fix vulnerabilities?! is that some kind of a joke? Windows will always be the most insecure OS and as long as Mac gains more market share it will become insecure as well, but not as much as Windows ..

Thank you for making me laugh.

KavazovAngel said,

Thank you for making me laugh.

thenetavenger said,

And Linux is one of the easiest OSes to hack, if you are a hacker, especially when goofs like you think it is somehow superior. I don't know if you are young or just not into security, but you are really off target here.

Having access to easy to read 'source code' just makes it easier to look through some code to find a new exploit when it is needed.

As for who you list as using Linux, you are wrong, as you will find OpenBSD and even Windows in these environments more than you will find Linux in any fail-safe or mission critical software. Google doesn't reveal how many servers they have, let alone what they are using, as their search servers are not open and very much a secret for 'security' reasons.

As for the military and NASA, these are more side projects, than actual in use projects. (Our company produced software for the International Space Station, it was a Windows based application, per both NASA and Lockheed specifications.)

Guess what OS hosts the most bots in non-desktop installations?
Ironically, Linux is the correct response...

Linux routers especially are the main targets of bots and rootkit level bots, as most IT people never wipe or run a security scan to identify odd behavior of routers.

Linux servers are more hacked the Windows Servers as well, which if you pay attention to security, you would know this. The main problem with Linux server security is fragmented and custom distributions that are not properly patched, and the ease of penetrating simple tools that are common in Apache and PHP and MYSQL.

Did you see what happened to Sony the last couple of months? Do you know what the servers were running? Linux...

Even as a casual expert on security, a few web searches would have shown you things like that Linux routers are continually hit and being discovered to be botted, see key distribution hacks, major hosting providers like GoDaddy getting hacked, and even read the articles on Apache, Fedora, Ubuntu, and RedHat getting their in-house Linux servers hacked - which doesn't even inlcude the mass amount of hacks and exploits used on each distribution of Linux.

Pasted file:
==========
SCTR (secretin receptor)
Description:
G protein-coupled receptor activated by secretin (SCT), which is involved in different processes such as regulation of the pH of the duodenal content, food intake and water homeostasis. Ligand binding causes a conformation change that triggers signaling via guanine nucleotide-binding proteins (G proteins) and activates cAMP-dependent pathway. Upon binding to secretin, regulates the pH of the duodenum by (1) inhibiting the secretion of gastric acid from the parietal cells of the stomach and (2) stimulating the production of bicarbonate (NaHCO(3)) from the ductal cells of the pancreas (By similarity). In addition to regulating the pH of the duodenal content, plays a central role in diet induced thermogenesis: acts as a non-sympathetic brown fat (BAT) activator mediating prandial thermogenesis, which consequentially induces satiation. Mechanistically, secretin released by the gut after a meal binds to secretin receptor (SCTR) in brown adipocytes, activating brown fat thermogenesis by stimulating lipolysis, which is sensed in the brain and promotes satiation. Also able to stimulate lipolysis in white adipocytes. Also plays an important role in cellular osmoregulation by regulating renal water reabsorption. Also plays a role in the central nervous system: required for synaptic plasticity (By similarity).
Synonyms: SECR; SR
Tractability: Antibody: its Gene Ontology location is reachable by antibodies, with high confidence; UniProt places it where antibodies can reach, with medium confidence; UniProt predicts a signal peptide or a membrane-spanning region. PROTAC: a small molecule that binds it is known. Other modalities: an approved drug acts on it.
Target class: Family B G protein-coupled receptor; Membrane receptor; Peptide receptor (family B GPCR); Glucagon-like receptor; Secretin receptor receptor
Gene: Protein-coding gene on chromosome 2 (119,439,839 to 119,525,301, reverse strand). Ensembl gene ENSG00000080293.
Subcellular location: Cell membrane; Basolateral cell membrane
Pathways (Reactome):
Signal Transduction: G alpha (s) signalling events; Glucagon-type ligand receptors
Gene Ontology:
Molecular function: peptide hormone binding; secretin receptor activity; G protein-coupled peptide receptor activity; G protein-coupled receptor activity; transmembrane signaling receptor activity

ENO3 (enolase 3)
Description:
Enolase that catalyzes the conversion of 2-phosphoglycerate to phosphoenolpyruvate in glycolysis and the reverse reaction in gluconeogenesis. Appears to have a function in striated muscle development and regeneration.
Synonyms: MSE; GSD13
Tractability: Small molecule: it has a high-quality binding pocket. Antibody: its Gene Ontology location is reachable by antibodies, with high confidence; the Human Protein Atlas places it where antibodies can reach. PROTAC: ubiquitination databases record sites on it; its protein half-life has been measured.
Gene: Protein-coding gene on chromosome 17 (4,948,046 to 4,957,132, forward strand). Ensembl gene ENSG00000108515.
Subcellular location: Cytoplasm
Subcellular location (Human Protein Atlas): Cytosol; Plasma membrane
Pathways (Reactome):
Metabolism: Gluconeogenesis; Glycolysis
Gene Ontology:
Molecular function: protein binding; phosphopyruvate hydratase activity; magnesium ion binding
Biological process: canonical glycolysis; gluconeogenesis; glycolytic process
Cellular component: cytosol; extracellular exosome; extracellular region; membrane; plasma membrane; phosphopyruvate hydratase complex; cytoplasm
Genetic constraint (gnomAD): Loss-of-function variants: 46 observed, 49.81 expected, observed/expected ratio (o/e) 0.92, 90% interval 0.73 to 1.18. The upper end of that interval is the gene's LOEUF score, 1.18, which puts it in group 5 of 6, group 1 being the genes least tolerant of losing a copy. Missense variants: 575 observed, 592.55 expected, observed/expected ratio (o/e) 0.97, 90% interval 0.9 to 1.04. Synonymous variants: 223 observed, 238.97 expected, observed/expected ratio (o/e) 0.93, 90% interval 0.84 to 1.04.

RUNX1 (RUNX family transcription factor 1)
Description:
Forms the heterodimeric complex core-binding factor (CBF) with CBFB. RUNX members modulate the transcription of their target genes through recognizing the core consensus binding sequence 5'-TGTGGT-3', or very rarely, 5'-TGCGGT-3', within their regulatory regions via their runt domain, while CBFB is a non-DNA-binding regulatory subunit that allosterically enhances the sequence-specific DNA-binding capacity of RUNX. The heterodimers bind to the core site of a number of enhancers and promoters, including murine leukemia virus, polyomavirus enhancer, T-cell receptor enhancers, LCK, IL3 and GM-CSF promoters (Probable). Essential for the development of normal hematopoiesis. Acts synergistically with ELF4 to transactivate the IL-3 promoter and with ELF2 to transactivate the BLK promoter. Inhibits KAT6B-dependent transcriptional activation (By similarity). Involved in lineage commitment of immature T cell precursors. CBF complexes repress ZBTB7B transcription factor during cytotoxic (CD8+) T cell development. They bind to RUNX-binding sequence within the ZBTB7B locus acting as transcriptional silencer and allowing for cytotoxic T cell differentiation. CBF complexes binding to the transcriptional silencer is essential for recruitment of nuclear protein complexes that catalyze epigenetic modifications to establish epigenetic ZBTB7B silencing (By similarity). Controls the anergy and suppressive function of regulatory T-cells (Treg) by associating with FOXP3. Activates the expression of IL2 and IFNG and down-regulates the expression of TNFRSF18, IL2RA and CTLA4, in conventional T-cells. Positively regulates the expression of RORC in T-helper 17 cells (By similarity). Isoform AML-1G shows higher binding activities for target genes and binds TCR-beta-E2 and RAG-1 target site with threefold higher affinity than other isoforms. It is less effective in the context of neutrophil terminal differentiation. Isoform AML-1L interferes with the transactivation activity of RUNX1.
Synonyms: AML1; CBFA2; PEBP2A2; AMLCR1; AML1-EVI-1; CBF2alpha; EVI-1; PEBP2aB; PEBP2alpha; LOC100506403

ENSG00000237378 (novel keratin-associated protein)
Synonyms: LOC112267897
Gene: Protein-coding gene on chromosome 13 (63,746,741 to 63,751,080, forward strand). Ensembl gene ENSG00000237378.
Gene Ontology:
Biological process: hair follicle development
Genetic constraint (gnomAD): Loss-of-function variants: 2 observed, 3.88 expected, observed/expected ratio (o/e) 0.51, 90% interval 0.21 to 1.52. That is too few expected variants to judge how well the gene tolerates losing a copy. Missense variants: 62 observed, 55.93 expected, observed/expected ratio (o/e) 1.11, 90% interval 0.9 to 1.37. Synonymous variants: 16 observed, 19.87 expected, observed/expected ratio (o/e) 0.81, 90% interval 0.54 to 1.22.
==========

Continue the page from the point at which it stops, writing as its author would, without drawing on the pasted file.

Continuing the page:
Oh, and in case you missed any of the LulzSec news, they used a PHP based RFI exploit specifically on UNIX servers, from Linux to Solaris to OpenBSD (UNIX is truly not a good model for security).

They hacked and used about 8000 servers to do their bidding in their attacks, and targetted mainly UNIX based servers. And if you do the math of percentage of Linux servers vs other UNIX servers out there, the majority of these hacks were done using LINUX and and done to LINUX servers.

I know Linux security sounds good, but it just isn't reality.

All OSes are vulnerable, and right now with Windows 2008 Server (& R2), Windows Servers are the least hacked and most secure. A lot of this has to do with Microsoft getting hammered for years, sure... But it also has to do with the integration of IIS and the new .NET protection wrapper for PHP, etc. (When Microsoft looked at IIS hacks over the years, CGI/PHP exploits were the main entry point, as they ran outside the protection umbrella that .NET and the ASP.NET side of IIS enjoyed. This is why the new interoperability framework was added to IIS, to bring PHP and other technologies under this protection layer.)

Take Care...


im being realistic, you are being fanboys

allwynd said,


im being realistic, you are being fanboys

Realistic to your own version of reality? And I'm a fanboi of what, security?

If people continue to treat Linux or any OS like they are bulletproof, they will continue to be the bane of the technology industry.

It is unfortunate that you didn't read what was presented to you with a 'curious mind', as this reluctance to face anything that violates a belief system is what creates the messes people find themselves in, especially when working with anything security related. When faced with a truth or reality they don't like, instead of challenging it, they stick their head in the sand so they can feel good about being right, which makes the distorted reality they live in feel 'ok' for a moment.


To lazy to look it up right now, but don't these updates come straight from Microsoft in Redmond, WA.?

Aren't they on daylight savings time out there? Seems like it was always noon EST I used to get the updates, but lately it's been after 1:00EST.

Tack on another 4 updates to the already 100 beyond XP Sp3.... really MS time to compile a SP4 for ole tried and true - XP

sava700 said,
Tack on another 4 updates to the already 100 beyond XP Sp3.... really MS time to compile a SP4 for ole tried and true - XP

Agreed! And at the minimum a roll-up pack would be nice.

kryten said,
Where did you get 22? Genuinely interested.

Read any of the typical sites that cover monthly updates. Or go bing the terms "22 vulnerabilities july 2011" without the quotes.

scorp508 said,

Read any of the typical sites that cover monthly updates. Or go bing the terms "22 vulnerabilities july 2011" without the quotes.

+1.

Huh? They are releasing 4 updates (3 Windows, 1 Office) and they fix far more than "4 vulnerabilities." Other sources say it is as high as 22 vulnerabilities being patched in these 4 updates. This post was made at 8:01PM Eastern US in case the story itself gets fixed.